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Pfeffernusse Cookies

Pfeffernusse Cookies are a classic German cookie that is full of warm holiday spices. Pfeffernusse is very much like German Lebkuchen-otherwise known as gingerbread. However, they differ from gingerbread in that they are rolled into balls and then glazed with sugar afterward.

pfeffernusse cookies on a platter

December 23 is National Pfeffernusse Day! You must celebrate by making this delicious recipe for pfeffernusse cookies! A home-baked version will be so much better than anything you buy in a store or bakery. And you can bake some to add to your platters of Christmas cookies!

Share the pfeffernusse love on social media today using the hashtags #NationalPfeffernusseDay, #PfeffernusseDay and #RecipesForHolidays.

Be sure to follow my December Food Holidays page so you never miss a food holiday in the month of December!

“A balanced diet is a Christmas cookie in each hand.”

-unknown

The History of Pfeffernusse:

Shared from The University of Wyoming:

The cookie’s exact origins are unknown, but it has been an integral part of Yuletide celebrations since the 1850s in Europe. These cookies are also associated with the Feast of Sinterklaas, celebrated in Germany, the Netherlands, and Belgium. It’s usually held on December 5th or 6th and is a tribute to the life of the patron Saint Sinterklaas (or St. Nicholas), who died on December 5th and dedicated his life to helping others. As the tradition goes, Sinterklaas visits during the night and leaves gifts for the children in their shoes. The next morning children may find chocolate coins or initial letters, candy treats, cookies, nuts, tangerines, and little gifts in their shoes. Everyone hopes for sweets, not coal or a little bag of salt.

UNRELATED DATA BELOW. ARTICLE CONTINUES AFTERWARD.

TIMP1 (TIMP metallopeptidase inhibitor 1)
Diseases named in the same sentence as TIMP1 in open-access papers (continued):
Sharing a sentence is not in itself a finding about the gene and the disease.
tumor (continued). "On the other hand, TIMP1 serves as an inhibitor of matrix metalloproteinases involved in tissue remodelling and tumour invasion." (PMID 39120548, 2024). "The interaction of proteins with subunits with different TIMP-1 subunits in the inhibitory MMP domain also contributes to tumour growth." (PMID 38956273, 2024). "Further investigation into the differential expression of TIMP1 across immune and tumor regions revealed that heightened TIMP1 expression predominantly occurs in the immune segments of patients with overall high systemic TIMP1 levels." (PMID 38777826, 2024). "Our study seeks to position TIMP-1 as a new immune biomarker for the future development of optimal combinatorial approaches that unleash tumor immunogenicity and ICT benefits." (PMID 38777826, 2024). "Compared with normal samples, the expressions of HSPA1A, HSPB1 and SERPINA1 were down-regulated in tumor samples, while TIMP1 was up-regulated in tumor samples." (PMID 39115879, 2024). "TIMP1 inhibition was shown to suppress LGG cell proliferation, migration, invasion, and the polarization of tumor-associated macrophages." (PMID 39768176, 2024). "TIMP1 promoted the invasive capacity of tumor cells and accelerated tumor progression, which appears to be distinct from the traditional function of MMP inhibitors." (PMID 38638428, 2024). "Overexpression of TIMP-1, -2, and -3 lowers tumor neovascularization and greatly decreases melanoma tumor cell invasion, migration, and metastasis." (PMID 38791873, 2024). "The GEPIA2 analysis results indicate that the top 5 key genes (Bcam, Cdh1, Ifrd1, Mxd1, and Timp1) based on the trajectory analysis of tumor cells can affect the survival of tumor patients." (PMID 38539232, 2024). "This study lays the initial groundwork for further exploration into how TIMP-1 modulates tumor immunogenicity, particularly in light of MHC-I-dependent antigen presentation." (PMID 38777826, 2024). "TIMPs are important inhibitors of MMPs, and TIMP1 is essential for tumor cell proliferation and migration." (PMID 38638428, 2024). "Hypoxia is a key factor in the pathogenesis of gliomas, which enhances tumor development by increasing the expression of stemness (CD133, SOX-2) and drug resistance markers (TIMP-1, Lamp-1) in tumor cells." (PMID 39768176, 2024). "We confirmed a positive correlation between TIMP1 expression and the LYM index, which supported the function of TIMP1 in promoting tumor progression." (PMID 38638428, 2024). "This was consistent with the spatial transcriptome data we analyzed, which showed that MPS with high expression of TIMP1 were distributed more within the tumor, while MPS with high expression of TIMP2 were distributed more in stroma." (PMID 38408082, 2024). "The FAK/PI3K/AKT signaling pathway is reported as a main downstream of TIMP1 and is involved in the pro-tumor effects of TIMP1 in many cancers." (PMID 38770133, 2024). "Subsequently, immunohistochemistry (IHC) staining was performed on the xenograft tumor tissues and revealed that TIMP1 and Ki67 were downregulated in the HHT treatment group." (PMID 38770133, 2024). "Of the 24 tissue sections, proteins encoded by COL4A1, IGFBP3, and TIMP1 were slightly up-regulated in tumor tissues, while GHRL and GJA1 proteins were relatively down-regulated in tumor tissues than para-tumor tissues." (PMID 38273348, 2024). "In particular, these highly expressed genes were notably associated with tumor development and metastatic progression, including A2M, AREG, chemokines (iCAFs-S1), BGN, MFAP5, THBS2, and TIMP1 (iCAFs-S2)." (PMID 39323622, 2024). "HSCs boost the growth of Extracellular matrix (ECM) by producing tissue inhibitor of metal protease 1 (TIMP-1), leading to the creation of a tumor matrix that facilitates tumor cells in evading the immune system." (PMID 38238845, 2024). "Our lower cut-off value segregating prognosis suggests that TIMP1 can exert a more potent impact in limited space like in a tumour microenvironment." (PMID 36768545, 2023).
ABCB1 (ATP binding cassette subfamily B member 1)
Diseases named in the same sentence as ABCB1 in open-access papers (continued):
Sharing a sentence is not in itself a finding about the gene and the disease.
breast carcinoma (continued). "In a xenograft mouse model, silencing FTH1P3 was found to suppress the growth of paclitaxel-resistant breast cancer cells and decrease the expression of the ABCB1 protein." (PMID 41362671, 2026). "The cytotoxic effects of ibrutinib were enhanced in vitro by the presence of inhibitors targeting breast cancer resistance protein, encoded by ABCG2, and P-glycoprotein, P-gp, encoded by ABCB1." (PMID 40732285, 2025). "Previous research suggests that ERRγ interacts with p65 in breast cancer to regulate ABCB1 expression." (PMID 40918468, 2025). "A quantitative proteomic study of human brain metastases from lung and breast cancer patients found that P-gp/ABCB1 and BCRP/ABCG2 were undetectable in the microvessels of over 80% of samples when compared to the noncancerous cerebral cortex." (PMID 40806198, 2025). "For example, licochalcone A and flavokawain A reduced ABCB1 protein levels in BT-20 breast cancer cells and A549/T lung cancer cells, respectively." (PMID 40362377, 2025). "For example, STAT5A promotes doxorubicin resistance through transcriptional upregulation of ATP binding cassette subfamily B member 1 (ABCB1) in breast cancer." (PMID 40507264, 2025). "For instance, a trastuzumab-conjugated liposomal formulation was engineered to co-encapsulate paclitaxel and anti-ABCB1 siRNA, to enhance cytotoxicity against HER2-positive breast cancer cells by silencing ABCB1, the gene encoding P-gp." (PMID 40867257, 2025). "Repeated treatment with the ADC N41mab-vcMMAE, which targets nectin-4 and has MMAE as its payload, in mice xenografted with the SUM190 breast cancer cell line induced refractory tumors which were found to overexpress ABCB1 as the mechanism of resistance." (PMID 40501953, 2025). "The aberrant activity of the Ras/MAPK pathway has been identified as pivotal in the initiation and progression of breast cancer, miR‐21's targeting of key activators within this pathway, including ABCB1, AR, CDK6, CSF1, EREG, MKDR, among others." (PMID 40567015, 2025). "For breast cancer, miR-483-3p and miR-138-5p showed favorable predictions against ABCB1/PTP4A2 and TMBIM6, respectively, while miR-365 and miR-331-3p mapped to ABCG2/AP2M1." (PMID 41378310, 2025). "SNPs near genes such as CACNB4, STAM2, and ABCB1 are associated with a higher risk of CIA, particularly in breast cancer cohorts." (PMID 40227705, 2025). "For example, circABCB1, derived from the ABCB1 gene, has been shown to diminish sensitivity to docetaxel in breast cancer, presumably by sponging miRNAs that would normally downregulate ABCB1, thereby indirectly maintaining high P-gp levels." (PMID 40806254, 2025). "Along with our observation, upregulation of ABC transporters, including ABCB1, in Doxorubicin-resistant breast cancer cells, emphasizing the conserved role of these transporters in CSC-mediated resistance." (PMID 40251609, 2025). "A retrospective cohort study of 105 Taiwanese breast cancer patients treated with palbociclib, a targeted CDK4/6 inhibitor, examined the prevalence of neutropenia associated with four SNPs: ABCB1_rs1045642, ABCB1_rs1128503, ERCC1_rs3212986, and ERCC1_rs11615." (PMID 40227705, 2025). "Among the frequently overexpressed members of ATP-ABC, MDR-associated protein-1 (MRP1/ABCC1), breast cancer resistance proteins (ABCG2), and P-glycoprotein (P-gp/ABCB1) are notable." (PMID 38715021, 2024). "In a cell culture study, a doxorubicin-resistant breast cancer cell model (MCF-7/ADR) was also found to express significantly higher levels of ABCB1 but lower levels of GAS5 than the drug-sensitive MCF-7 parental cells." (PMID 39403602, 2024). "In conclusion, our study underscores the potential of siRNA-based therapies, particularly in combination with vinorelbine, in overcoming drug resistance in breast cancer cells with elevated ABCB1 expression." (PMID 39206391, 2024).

ingredients displayed for making pfeffernusse

🛒 Ingredients Needed:

  • butter
  • brown sugar
  • molasses
  • water
  • anise extract
  • cake flour
  • ground cinnamon, allspice, cloves, nutmeg, mace and cardamom
  • baking soda and salt
  • ground white pepper
  • chopped nuts
  • powdered sugar
  • milk
  • vanilla extract
four photos showing how to make pfeffernusse cookies

✏️ How to make Pfeffernusse Cookies:

*The complete, printable recipe is in the recipe card at the end of this post.

  1. In a large bowl, use an electric mixer to combine the butter and brown sugar until light and fluffy. Beat in the molasses, water and vanilla extract. In a separate bowl, whisk together the flour, spices, baking soda and salt/pepper. Gradually mix in the dry ingredients to the wet mixture. Stir in the nuts. Cover the bowl with plastic wrap and refrigerate for one hour.
  2. Preheat the oven to 375 degrees F. Line baking sheets with parchment paper.
  3. Roll the chilled dough into 1-inch balls. Place 2-inches apart on the prepared baking sheets. Bake 10 to 12 minutes, or until golden brown.
  4. Meanwhile, in a shallow bowl, whisk together the powdered sugar, milk and vanilla. Place some more powdered sugar in another shallow bowl. Place some paper towels or waxed paper under wire racks. Move the cookies to the wire racks to cool for 5 minutes. Dip the tops of the warm cookies in the glaze, allow the excess to drip off, and then dip in the powdered sugar. Cool completely on the wire racks. 
overhead shot of pfeffernusse cookies on a round platter

➡️ Tips and Substitutions:

  • If you prefer, you can glaze the cookies and skip the powdered sugar. Or you can use powdered sugar only and skip the glaze!
  • Pfeffernusse is a good with a good blend of warm spices. Feel free to play with whatever spices you have in your cupboard, but don’t skip the addition of traditional white pepper.
  • If you can’t find (or don’t care for) the flavor of anise extract, you can substitute vanilla extract.
pfeffernusse cookies on a platter

✔️ How to Store:

Keep them stored in a sealed container at room temperature for up to 4 days. They may be frozen in the same manner for up to 3 months.

✔️ How to Ship Pfeffernusse: